Revised withdrawal agreement straw poll, are you in favour?

Download the revised withdrawal agreement below;

revised_withdrawal_agreement_including_protocol_on_ireland_and_nothern_ireland.pdf (938.4 KB)

Are you in favour?

  • YES
  • NO

0 voters

I need a fuctifino button, got lost reading the 1st page, then realised there was another 63…


Please make it stop


It won’t go through parliament as labour said they would vote against before the documents were even released. Just because they want to be in no 10

Reminds me a bit of the halcyon days of English TV - Take your Pick with Michael Miles…

Do you take the money or open the box (which might just be empty)
Well - do you feel lucky?
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I think this has some relevance still…

Did I read somewhere that it was no less a personage than the Right (dis)Honourable Jacob Grease Knob who introduced/supported an amendment creating this mess - hoist by his own petard or what…

Jo Maugham seems to be on a mission to hold Johnson to the law, even if it is an inconvenient one that the ERG itself passed.

I think the legislation in question made if illegal for NI to form part of a separate customes territory from the rest of the UK - However I’m fairly sure that the revised WA does not do this - albeit by legal and technical sleight of hand.

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It seems very strange, but I have not heard any mention of this on the news at all.

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Listen to LBC
or the Boris Broadcasting Corporation :wink:

To be fair this was only arranged a few days ago and in reality has little chance of succeeding, there are several Brexit court actions currently ongoing so you can’t expect the national media to report on every single one.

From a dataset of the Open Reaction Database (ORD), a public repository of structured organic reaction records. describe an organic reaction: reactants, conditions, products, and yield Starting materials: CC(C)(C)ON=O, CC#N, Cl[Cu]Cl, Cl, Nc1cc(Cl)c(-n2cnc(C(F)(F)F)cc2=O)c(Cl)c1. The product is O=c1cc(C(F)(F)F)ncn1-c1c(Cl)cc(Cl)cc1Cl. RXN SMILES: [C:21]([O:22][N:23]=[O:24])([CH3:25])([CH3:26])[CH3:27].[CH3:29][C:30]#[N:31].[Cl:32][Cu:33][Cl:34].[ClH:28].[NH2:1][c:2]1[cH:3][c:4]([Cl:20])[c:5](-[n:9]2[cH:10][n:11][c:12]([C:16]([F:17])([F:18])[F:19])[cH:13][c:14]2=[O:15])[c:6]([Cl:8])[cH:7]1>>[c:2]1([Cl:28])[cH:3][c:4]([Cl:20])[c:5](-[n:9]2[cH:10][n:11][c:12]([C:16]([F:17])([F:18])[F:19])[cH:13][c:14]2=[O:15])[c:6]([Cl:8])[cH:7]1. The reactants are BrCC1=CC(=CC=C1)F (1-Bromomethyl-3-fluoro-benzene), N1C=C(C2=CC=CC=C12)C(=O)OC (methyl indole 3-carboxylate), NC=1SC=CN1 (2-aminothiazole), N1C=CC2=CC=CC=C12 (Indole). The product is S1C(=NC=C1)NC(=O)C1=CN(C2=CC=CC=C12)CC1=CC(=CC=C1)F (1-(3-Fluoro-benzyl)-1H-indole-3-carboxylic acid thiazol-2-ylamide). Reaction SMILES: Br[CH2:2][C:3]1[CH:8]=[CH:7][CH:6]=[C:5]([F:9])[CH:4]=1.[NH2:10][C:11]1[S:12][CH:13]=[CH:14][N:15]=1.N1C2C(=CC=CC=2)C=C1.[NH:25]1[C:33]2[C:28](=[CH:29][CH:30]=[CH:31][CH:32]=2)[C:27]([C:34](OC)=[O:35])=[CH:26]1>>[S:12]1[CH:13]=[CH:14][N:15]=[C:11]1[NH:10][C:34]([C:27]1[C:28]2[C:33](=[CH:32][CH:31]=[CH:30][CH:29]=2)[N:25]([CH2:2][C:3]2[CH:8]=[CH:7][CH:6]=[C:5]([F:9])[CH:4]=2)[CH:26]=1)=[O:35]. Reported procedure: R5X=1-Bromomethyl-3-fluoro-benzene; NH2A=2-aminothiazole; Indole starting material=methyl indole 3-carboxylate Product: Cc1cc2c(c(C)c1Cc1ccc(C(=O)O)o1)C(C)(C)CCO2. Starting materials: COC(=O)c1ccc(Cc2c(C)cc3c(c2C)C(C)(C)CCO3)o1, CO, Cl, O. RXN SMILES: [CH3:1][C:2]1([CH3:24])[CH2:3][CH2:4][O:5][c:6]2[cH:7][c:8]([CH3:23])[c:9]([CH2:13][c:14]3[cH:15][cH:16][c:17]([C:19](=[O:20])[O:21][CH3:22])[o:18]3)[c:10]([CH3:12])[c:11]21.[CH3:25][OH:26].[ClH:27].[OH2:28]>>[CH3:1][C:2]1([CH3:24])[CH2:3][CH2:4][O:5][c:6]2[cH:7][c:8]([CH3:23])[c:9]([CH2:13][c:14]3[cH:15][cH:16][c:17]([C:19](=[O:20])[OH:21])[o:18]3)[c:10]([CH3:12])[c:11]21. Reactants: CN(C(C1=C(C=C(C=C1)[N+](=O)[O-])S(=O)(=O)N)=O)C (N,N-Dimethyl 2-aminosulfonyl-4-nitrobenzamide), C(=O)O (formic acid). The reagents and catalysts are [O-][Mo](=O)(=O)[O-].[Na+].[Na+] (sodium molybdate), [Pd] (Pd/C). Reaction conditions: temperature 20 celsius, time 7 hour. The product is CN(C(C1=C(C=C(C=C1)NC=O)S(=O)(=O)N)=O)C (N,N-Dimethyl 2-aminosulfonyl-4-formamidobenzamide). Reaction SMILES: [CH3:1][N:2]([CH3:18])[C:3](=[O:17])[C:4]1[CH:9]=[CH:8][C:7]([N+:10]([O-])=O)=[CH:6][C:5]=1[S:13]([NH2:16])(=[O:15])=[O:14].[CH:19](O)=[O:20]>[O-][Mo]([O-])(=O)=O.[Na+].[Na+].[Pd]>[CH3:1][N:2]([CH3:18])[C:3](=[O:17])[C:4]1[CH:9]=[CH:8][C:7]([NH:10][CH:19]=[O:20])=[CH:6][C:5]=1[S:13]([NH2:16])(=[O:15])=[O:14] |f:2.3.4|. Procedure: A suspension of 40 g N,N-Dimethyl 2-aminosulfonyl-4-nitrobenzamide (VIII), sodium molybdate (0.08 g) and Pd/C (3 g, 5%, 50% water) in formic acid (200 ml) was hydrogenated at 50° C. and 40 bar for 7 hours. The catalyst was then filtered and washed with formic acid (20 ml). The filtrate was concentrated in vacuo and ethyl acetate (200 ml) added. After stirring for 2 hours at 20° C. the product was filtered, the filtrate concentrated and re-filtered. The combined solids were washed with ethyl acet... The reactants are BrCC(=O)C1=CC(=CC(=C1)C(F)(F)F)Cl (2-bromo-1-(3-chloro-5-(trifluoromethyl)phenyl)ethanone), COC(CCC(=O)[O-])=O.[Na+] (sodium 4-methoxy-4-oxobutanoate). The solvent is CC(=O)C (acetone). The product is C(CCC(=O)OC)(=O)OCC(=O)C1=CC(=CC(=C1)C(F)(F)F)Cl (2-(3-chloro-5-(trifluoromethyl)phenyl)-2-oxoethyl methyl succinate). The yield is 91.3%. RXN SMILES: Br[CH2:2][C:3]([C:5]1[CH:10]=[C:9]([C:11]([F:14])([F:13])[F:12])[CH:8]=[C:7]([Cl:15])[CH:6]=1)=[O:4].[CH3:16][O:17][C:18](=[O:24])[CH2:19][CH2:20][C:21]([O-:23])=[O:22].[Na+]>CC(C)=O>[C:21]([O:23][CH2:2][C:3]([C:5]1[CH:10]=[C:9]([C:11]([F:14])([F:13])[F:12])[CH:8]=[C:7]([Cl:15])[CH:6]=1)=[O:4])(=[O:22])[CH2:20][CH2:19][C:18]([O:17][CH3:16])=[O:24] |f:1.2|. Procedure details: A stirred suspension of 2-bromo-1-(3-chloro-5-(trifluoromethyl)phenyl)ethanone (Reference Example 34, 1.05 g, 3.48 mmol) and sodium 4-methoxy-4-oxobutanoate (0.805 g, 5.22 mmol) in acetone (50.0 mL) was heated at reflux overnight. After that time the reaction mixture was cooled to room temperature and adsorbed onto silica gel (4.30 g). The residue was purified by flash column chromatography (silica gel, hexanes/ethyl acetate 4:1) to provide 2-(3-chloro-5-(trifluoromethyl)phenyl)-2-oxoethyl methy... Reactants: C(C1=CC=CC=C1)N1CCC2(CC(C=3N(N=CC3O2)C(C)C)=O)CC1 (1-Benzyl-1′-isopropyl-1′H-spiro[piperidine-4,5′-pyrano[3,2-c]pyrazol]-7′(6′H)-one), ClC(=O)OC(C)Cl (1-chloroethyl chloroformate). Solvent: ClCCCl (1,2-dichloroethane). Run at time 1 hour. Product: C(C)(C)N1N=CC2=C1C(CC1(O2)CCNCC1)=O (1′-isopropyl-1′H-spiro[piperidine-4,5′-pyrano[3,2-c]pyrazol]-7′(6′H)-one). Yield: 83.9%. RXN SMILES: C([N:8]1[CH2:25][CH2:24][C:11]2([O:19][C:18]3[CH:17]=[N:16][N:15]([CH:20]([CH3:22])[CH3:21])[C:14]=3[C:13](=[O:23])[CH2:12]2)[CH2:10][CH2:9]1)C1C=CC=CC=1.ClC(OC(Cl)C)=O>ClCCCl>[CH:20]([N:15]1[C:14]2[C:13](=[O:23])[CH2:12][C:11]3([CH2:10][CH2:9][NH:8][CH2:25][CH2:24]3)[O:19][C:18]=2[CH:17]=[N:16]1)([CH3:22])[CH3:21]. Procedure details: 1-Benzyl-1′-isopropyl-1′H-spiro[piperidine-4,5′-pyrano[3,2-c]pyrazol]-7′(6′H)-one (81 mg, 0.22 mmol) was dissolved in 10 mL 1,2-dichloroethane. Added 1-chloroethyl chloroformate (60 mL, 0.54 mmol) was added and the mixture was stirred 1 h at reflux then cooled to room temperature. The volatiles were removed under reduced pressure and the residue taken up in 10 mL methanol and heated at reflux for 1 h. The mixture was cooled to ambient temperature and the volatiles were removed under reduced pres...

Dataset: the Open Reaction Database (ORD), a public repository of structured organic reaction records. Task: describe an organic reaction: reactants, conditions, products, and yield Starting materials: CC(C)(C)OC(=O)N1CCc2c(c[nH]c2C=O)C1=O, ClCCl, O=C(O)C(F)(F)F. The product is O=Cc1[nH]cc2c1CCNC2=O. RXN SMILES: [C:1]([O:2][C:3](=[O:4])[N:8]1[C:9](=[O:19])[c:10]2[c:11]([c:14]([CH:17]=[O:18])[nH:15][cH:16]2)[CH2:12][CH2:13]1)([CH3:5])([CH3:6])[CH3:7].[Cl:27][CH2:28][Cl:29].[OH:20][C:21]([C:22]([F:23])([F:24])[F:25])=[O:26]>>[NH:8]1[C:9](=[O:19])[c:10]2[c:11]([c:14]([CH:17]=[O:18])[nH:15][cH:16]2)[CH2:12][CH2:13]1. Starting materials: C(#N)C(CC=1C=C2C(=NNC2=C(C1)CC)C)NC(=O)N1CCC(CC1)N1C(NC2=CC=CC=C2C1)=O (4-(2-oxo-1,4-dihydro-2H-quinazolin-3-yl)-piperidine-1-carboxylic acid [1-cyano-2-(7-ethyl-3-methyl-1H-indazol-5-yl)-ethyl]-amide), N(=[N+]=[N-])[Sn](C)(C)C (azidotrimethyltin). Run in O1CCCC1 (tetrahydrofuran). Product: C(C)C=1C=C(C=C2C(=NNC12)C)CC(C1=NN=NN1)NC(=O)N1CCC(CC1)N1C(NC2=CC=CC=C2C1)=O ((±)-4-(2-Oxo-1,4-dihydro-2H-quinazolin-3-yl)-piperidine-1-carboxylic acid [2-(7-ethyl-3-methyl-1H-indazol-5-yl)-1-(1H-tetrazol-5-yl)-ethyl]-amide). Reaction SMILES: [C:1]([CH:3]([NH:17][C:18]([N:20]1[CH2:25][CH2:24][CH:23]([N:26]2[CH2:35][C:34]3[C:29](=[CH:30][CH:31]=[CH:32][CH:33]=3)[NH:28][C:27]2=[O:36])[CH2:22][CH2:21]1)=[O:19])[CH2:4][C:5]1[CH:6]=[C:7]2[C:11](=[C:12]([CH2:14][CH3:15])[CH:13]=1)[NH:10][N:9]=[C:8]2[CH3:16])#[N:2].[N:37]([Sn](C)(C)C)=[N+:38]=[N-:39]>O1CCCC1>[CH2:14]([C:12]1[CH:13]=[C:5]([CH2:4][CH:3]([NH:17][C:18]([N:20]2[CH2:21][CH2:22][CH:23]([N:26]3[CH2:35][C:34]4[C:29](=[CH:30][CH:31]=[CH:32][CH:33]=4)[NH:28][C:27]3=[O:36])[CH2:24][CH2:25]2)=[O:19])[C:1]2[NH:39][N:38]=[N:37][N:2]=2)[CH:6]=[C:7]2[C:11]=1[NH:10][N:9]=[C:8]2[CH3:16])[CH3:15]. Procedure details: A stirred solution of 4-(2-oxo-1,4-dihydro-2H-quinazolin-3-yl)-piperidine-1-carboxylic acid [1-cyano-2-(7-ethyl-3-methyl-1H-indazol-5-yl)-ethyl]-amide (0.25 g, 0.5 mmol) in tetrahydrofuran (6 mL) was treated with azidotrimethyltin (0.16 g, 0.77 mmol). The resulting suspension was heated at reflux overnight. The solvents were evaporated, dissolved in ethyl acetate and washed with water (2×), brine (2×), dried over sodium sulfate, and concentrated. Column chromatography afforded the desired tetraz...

Decision of the outer house is expected about 5pm today Jane…

“Libby Brooks (Guardian)

The court of session has finished hearing submissions on the latest legal challenge by anti-Brexit campaigner Jolyon Maugham QC, and Lord Pentland has said that he will give his decision by the end of the day.

Scotland’s highest court heard that Boris Johnson’s new withdrawal agreement to leave the European Union involves a “clear and unequivocal breach” of national law.

The basis of the challenge is that the newly agreed deal with the EU contravenes legislation – originally amended by hardline Brexiters to stymie the backstop arrangement – that prevents Northern Ireland forming part of a separate customs territory.

Sitting before Pentland, the court of session in Edinburgh heard from Aidan O’Neill QC that the provisions of the new withdrawal agreement make it plain that Northern Ireland would also form part of a separate customs territory, that of the European Union, and that this breaches section 55 of the Taxation (Cross-border Trade) Act 2018, which states that it is “unlawful for Her Majesty’s government to enter into arrangements under which Northern Ireland forms part of a separate customs territory to Great Britain”.